PALMDALE — The latest water infrastructure project in the Antelope Valley will provide not only underground water storage, recharging the underlying groundwater aquifer, but will also create a natural recreation area where there is nothing but vacant land today.
The Upper Amargosa Creek Recharge Project will pipe State Water Project water from the California Aqueduct to a series of recharge ponds near Elizabeth Lake Road and 25th Street West, where the water will be allowed to percolate through the ground into the aquifer beneath. Surrounding the recharge ponds will be a nature park with pathways and informational signs regarding the desert environment.
The project is a joint effort with the Palmdale Water District, the city of Palmdale, Antelope Valley-East Kern Water Agency, the Los Angeles County Water Districts and the state Department of Water Resources.
Officials gathered Thursday near the aqueduct to mark the start of construction on the project, witnessing workers install a dam into the aqueduct to block the water flow around the portion of the channel where a new connection point will be built.
“This one’s been a long time coming,” Palmdale City Manager James Purtee said of the project which began 10 years ago. “We’ve got the right location and we’re going to do the right thing for the Antelope Valley with groundwater recharge.”
“The Amargosa Creek Recharge Project will become a model for multi-use parks in a desert environment. The project will improve the regional water resource supply, promote further preservation of the Amargosa Creek corridor, provide the community at large with an accessible place to recreate and encourage citizens to conserve their precious water resource,” Purtee said.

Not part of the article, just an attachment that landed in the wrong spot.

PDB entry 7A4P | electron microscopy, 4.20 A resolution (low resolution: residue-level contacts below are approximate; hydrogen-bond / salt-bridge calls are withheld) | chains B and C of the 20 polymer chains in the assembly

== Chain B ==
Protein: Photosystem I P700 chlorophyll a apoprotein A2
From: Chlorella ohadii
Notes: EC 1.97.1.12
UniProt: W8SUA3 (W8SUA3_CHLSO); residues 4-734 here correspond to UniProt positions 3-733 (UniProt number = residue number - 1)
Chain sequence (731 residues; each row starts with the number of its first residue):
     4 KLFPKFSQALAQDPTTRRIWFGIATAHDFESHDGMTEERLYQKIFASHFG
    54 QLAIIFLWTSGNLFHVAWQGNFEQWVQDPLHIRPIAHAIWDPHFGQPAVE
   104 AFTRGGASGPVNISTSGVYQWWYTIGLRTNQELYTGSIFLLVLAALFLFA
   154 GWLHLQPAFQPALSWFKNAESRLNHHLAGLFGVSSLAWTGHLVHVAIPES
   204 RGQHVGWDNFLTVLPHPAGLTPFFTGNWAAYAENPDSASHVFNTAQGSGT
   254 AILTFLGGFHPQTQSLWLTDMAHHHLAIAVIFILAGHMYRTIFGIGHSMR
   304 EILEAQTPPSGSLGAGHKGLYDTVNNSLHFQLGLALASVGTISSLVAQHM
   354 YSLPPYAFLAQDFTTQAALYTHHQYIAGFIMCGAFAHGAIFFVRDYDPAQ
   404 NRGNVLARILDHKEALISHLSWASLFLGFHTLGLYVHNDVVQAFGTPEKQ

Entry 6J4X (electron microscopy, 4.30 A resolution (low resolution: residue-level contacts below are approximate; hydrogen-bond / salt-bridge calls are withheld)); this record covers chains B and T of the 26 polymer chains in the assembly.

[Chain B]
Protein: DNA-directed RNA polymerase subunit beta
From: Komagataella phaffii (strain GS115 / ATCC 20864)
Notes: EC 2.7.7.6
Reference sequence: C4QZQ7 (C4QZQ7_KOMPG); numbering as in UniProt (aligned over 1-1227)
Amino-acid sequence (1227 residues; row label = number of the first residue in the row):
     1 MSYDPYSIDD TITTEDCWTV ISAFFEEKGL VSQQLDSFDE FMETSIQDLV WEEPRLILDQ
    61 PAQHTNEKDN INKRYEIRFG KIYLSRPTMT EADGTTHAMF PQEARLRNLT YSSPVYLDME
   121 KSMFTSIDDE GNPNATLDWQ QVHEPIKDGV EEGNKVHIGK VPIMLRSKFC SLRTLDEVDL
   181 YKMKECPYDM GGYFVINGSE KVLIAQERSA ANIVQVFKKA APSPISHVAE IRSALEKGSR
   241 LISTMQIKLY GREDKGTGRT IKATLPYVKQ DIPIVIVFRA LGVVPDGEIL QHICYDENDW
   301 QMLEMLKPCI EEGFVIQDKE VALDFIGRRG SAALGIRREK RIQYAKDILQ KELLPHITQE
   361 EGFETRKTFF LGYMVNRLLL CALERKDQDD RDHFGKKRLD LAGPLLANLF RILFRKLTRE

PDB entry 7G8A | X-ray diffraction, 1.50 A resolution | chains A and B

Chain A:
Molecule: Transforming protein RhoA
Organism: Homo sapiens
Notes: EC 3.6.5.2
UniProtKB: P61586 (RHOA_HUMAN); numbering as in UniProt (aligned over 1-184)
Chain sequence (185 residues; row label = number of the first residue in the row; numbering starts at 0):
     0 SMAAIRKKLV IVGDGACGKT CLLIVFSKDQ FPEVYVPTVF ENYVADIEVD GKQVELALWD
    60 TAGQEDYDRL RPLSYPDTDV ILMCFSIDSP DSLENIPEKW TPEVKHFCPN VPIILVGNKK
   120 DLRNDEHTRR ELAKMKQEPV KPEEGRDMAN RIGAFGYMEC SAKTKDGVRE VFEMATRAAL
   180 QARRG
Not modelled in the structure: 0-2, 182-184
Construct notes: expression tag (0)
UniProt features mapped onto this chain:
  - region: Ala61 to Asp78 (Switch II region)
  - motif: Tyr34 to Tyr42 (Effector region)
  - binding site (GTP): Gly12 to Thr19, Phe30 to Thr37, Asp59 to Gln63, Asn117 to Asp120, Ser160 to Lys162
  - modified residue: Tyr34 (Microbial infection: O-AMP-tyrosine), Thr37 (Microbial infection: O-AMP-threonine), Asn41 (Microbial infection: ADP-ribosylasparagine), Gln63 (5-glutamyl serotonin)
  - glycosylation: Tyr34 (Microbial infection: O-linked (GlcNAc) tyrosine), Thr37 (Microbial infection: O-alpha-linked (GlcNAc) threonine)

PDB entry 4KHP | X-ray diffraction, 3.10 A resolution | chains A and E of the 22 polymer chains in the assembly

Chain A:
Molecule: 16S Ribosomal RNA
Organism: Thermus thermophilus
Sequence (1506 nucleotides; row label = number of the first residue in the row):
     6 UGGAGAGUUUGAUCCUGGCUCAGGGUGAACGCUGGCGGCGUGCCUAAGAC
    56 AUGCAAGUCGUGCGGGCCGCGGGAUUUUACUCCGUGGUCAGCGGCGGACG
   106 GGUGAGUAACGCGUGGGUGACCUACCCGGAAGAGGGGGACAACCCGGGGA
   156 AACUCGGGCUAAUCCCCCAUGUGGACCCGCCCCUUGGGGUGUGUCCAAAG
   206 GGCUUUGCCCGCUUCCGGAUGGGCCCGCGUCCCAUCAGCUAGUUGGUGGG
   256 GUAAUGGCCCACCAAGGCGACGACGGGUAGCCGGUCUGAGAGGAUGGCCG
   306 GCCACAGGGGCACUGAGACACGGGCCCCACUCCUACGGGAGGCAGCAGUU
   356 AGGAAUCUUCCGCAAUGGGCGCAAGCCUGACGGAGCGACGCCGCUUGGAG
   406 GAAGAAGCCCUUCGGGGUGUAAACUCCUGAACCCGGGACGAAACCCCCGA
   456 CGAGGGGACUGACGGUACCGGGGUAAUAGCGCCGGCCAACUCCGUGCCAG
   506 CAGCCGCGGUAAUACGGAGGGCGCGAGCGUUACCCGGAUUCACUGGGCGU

The $17 million project is unique in the extent of the collaboration between various agencies, officials said.
“It’s not often that a project of this magnitude kicks off, especially with multiple agencies,” Gabino Velazquez, chief of the Southern Field Division of the Department of Water Resources, said.
Funding for the collaborative project includes $6.5 million from the state Department of Water Resources from Prop. 1E water bond funds, $2.5 million from AVEK, $1.25 million each from the Palmdale Water District and Los Angeles County and the remainder from the city of Palmdale, which is leading the construction.
“How often do you get all those different levels of agencies to be able to get in the same room and talk, let alone get something done like this?” Palmdale Mayor-elect Steve Hofbauer said.
At the start of Thursday’s event, the massive metal U-shaped dam was slowly lowered into place, the open end of it built with a slope to exactly match the slope of the side of the aqueduct channel, said Palmdale Senior Civil Engineer Mike Shahbakhti. The weight of the dam itself, along with guide wires attached to the ground outside, will hold it in place.
The water level in the channel was already lowered about five feet for the dam installation, he said, and divers were used to ensure the work area was cleared of debris that could impede the installation. A diver also assisted in installing the dam on Thursday.